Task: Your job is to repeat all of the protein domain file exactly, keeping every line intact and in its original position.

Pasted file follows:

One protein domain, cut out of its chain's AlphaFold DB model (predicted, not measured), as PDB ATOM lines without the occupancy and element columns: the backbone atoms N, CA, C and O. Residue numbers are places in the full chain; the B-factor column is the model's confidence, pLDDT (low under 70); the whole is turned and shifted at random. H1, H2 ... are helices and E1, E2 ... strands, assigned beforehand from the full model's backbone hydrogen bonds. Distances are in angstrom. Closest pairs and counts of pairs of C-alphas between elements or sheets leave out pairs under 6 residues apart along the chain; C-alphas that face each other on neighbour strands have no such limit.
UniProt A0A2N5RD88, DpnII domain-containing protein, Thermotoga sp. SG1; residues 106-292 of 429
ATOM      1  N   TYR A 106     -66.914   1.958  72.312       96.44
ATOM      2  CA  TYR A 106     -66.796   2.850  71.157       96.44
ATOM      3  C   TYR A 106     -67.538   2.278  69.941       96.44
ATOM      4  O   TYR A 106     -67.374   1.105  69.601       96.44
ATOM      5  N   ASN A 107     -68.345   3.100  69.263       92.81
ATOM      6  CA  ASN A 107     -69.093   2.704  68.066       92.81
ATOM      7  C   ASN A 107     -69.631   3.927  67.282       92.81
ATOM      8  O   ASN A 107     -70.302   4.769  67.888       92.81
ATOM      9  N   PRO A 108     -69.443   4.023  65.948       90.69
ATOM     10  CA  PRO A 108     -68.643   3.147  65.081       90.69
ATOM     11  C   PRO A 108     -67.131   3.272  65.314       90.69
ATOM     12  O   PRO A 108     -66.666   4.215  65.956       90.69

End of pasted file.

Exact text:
One protein domain, cut out of its chain's AlphaFold DB model (predicted, not measured), as PDB ATOM lines without the occupancy and element columns: the backbone atoms N, CA, C and O. Residue numbers are places in the full chain; the B-factor column is the model's confidence, pLDDT (low under 70); the whole is turned and shifted at random. H1, H2 ... are helices and E1, E2 ... strands, assigned beforehand from the full model's backbone hydrogen bonds. Distances are in angstrom. Closest pairs and counts of pairs of C-alphas between elements or sheets leave out pairs under 6 residues apart along the chain; C-alphas that face each other on neighbour strands have no such limit.
UniProt A0A2N5RD88, DpnII domain-containing protein, Thermotoga sp. SG1; residues 106-292 of 429
ATOM      1  N   TYR A 106     -66.914   1.958  72.312       96.44
ATOM      2  CA  TYR A 106     -66.796   2.850  71.157       96.44
ATOM      3  C   TYR A 106     -67.538   2.278  69.941       96.44
ATOM      4  O   TYR A 106     -67.374   1.105  69.601       96.44
ATOM      5  N   ASN A 107     -68.345   3.100  69.263       92.81
ATOM      6  CA  ASN A 107     -69.093   2.704  68.066       92.81
ATOM      7  C   ASN A 107     -69.631   3.927  67.282       92.81
ATOM      8  O   ASN A 107     -70.302   4.769  67.888       92.81
ATOM      9  N   PRO A 108     -69.443   4.023  65.948       90.69
ATOM     10  CA  PRO A 108     -68.643   3.147  65.081       90.69
ATOM     11  C   PRO A 108     -67.131   3.272  65.314       90.69
ATOM     12  O   PRO A 108     -66.666   4.215  65.956       90.69